All About Jazz needs your help and we have a deal. Pay $20 and we'll hide those six pesky Google ads that appear on every page, plus this box and the slideout box on the right for a full year! You'll also fund website expansion.
A winning argument could be made for Toronto as a multi-cultural city like no other, New York included. Through its veins flow the tradition of numerous nations, including India. Music is one of the traditions that hold sway, not only in ethnic exposition but also in collaborations where tradition and modernism blend.
Toronto band Autorickshaw has, for the past five years, been bringing to the fore a musical hybrid that draws from Indian classical music, jazz, folk and other world musical strains to come up with an enchanting and fascinating amalgam.
Autorickshaw continues the tradition with So The Journey Goes. Singer Suba Sankaran shows that she can get to the emotional depth in both Indian classical singing and jazz. Both are improvisatory, but the harmony is different and the ability to bridge the two is an accomplishment.
The title track starts as a jazz tune. Sankaran has the syncopated phrasing that captures the pulse of jazz. She pulls off a nice surprise when she goes into Indian classical singing. The arrangement is perfect for the tradition and so is Sankaran, who then leaps into vocalese in one clean swoop. The instrumentation revolves on an array of Indian percussion and the whooping bass of Rich Brown.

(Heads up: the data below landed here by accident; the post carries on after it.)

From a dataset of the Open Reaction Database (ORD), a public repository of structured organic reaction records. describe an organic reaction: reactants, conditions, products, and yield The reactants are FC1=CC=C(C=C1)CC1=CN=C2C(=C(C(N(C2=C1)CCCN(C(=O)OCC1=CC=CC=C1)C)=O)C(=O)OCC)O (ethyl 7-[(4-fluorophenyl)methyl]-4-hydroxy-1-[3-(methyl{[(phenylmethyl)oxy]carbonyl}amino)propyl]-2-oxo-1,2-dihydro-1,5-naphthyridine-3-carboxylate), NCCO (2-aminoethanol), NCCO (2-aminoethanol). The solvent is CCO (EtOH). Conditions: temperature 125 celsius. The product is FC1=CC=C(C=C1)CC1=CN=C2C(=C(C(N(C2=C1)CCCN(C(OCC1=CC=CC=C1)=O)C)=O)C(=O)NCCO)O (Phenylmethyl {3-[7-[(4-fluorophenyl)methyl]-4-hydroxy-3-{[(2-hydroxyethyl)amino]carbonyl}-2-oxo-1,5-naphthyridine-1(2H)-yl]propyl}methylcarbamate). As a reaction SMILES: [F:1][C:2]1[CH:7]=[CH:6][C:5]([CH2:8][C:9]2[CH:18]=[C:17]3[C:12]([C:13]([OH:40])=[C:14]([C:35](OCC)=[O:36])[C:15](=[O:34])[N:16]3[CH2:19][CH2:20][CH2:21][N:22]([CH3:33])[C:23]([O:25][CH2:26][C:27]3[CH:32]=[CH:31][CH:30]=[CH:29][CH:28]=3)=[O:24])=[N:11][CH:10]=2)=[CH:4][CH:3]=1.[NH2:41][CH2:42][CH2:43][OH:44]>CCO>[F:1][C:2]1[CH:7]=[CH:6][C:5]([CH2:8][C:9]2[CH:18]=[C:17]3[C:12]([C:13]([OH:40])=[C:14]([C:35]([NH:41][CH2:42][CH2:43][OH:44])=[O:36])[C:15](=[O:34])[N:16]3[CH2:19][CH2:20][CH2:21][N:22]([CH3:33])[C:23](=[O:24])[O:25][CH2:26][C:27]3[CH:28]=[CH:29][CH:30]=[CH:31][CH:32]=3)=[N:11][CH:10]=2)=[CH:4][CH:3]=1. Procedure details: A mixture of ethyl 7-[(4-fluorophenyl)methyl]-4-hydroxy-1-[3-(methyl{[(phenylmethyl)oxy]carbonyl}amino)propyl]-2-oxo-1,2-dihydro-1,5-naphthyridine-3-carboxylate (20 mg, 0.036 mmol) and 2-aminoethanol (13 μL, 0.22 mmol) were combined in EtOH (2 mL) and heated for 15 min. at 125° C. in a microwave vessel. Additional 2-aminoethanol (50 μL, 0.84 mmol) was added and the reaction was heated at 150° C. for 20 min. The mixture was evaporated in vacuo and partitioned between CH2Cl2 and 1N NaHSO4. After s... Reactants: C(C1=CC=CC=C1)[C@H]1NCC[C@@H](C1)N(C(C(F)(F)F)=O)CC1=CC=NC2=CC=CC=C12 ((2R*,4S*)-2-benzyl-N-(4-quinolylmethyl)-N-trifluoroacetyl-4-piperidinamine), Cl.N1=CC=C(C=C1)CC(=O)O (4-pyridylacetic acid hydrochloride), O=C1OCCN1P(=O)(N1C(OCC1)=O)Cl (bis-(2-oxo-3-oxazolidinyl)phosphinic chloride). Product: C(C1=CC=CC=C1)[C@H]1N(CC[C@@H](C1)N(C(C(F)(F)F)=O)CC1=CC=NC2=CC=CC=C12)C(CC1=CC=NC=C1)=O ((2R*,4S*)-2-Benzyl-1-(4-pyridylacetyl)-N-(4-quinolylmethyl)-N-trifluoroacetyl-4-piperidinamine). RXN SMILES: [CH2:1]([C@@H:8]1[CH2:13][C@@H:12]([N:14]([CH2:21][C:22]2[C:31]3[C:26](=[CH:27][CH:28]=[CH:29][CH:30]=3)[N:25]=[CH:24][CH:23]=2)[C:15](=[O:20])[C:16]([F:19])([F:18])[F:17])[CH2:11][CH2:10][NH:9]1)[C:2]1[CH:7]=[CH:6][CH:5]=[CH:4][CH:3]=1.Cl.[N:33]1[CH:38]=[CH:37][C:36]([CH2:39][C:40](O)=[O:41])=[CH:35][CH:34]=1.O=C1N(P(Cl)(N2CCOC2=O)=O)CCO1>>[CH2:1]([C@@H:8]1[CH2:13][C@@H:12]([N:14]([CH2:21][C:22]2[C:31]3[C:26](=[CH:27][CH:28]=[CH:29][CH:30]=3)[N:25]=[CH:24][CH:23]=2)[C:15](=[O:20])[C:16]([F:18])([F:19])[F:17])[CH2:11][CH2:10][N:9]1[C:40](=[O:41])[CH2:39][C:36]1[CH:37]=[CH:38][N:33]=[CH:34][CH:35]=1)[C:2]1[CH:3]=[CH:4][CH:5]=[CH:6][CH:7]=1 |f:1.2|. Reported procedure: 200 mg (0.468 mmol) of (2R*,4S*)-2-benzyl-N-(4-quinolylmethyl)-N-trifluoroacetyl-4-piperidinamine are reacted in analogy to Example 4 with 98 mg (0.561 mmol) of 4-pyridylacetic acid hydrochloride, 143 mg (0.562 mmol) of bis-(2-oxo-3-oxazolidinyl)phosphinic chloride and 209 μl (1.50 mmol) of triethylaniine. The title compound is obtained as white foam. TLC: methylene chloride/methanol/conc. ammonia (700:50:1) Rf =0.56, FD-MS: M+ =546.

Sankaran is also adept at singing compositions based on both the linear and non-linear scales of a raga. "Vara Sapta Swara" encompasses major and minor tonalities. It is no mean accomplishment to evoke the mood, but Sankaran is deeply ingrained in the raga and she sings with a soft billow to capture the twin tonalities. The instrumental backing is lean with Ed Hanley (tablas) being the main, yet complementary, accompanist.
"Nalina Kanthi" is based on the nalinkantha raga. It was written by Trichy Sankaran, a leading exponent of Indian classical music and multi-instrumentalist who plays the mridangam, kanjira and solkattu here. This is another beautiful evocation and exposition, the non-linear path finding clusters of vocalizing with short intonations. The singer has to be aware of the concept and divine it with intuition, and Sanakran does that perfectly.
Autorickshaw keeps pushing the edges in its journey for something new and challenging. The group has found it both on record and in its many live performances. But the beat goes on for this band and it will be interesting to see what they come up with in the future.
Track Listing: So the Journey Goes; Manju Nihar; Bird on a Wire; Aaj ki Raat; Chana; Vara Sapta Swara; Surya; Nalina Kanthi; Maa; Heavy Traffic.
Personnel: Suba Sankaran: voice, body percussion, solkattu, kanjira; piano; Ed Hanley; tabla, udu, cajon; Rich Brown; bass, gimbri, palmas, pandeiro; Debashis Sinha: multi-drum kit; riqq, body percussion, morsing, tambourine, palmas; George Koller:dilruba; Kevin Breit: guitar; John Gzowski: guitar.
Year Released: 2008
| Record Label: Tala-Wallah Records
| Style: Latin/World
I love jazz because anything is possible; it has few rules and the best jazz breaks those ones. I prefer free improv because it doesn't really have any rules at all.
I was first exposed to jazz in my teens (in the late sixties).
The first jazz record I bought was Filles de Kilimanjaro by Miles Davis, shortly followed by Extrapolation by John McLaughlin.
My advice to new listeners is to listen as widely as possible and not to make snap judgments--stick with it.